Son of Chad president found dead in France
Chadian President Idriss Déby Itno’s son, Brahim, touted as a possible successor, was found dead on Monday morning in the underground parking lot of a building he lived in near Paris, police and court officials said.
Brahim Déby was seen as his father’s choice of successor but was widely disliked, even by some of his own family, who viewed him as unfit to govern, causing a split within the ruling clan.
The president sacked Brahim as his adviser in June 2006 after the then 27-year-old was arrested in a Paris discotheque for possessing an illegal firearm and drugs. He was given a six-month suspended sentence by a French court.
Investigators at the scene in Courbevoie, west of Paris, found a wound on his head but have not yet determined the cause of death, a spokesperson for the public prosecutor’s office in the western suburb of Nanterre said.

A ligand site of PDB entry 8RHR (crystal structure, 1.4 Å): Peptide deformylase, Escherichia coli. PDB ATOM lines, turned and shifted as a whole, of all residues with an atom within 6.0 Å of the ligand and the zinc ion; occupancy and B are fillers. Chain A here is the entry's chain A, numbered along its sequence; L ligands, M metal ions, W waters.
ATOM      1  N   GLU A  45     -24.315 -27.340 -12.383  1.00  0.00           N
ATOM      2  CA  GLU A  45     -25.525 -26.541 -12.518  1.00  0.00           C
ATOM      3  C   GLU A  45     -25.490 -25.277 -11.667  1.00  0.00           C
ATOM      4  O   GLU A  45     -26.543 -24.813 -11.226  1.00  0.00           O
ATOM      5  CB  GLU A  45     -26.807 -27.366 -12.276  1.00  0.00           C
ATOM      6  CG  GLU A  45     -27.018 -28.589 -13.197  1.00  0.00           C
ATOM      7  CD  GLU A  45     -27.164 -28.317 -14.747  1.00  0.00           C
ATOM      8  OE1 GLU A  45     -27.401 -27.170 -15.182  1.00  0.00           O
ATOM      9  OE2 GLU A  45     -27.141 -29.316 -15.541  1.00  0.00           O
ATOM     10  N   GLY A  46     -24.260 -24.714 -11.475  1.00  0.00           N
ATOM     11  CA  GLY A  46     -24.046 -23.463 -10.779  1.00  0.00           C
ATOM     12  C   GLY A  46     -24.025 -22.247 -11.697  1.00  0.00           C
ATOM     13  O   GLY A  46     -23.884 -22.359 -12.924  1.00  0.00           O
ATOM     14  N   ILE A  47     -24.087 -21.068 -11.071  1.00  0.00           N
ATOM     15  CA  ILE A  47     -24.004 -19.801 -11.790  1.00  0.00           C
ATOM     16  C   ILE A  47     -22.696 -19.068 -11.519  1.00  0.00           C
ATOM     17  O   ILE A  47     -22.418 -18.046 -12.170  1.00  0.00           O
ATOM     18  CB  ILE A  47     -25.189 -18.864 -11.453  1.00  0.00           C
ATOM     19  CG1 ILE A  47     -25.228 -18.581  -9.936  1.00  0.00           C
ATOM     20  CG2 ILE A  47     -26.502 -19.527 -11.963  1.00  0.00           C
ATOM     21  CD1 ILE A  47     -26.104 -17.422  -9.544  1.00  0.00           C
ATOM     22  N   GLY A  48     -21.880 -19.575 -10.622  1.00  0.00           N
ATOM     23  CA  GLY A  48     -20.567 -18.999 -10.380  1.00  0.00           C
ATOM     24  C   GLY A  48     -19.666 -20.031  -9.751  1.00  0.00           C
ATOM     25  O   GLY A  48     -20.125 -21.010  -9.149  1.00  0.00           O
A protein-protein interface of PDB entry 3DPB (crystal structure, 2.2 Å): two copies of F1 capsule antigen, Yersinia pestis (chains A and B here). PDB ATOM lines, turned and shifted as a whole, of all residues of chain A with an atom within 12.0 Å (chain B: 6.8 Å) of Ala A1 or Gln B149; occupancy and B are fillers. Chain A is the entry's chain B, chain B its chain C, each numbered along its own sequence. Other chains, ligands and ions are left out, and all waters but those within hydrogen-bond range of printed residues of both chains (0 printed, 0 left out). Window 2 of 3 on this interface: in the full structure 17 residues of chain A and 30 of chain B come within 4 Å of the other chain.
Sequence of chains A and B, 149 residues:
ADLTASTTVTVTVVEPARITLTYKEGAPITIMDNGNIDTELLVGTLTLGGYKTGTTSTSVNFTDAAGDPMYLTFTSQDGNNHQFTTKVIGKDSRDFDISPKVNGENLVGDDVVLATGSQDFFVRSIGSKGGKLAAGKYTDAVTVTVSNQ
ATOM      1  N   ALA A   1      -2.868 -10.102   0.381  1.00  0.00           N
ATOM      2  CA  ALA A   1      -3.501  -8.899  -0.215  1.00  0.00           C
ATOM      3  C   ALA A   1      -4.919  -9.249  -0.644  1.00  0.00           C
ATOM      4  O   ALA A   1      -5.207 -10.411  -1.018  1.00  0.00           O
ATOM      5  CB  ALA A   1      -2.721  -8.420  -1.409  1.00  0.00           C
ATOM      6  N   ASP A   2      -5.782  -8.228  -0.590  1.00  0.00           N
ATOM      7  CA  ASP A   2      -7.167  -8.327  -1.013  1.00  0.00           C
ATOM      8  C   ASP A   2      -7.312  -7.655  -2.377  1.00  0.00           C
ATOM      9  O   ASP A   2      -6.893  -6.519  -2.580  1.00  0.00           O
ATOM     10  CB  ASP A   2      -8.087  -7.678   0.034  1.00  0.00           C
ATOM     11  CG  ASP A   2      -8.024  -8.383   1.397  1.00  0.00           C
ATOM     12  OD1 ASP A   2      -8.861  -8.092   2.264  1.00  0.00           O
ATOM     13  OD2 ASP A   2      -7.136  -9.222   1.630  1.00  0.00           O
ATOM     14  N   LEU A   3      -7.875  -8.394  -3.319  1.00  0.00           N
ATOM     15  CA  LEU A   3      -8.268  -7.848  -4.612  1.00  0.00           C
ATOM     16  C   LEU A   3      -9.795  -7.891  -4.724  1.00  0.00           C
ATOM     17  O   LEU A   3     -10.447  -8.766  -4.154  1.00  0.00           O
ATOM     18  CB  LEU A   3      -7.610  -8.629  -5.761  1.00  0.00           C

“The body was found by the caretaker of his residence at about 7am [local time] in the area between the stairs and the underground parking lot. The time of death is unknown,” the spokesperson said.
An autopsy is due to be carried out by Tuesday.
A coalition of rebel forces have been fighting a hit-and-run guerrilla war against Déby’s forces in eastern Chad, saying he was fraudulently elected and demanding the holding of free democratic elections to end his clan-based rule.
Makaila Nguebla, a Dakar-based spokesperson for the rebel Union of Forces for Democracy and Development (UFDD), said Brahim Déby had been a key source of resentment, who drove members of the president’s administration to turn against him.
“He is at the root of all the frustration.
He used to slap government ministers, senior Chadian officials were humiliated by Déby’s son,” Nguebla told Reuters.
“They had to leave the regime, go into the bush. They chose the military option instead of being humiliated inside Chad.”
Nguebla said he believed Brahim’s death would be a serious blow to his father’s morale, particularly after one of his close nephews, the chief of Chad’s armed forces, was killed in a clash with rebels last year.
“He was seen as a replacement for his father because [Idriss] Déby was often ill. If Déby had to be replaced it could only be him ... the morale of the family is completely destabilised,” Nguebla said.—Reuters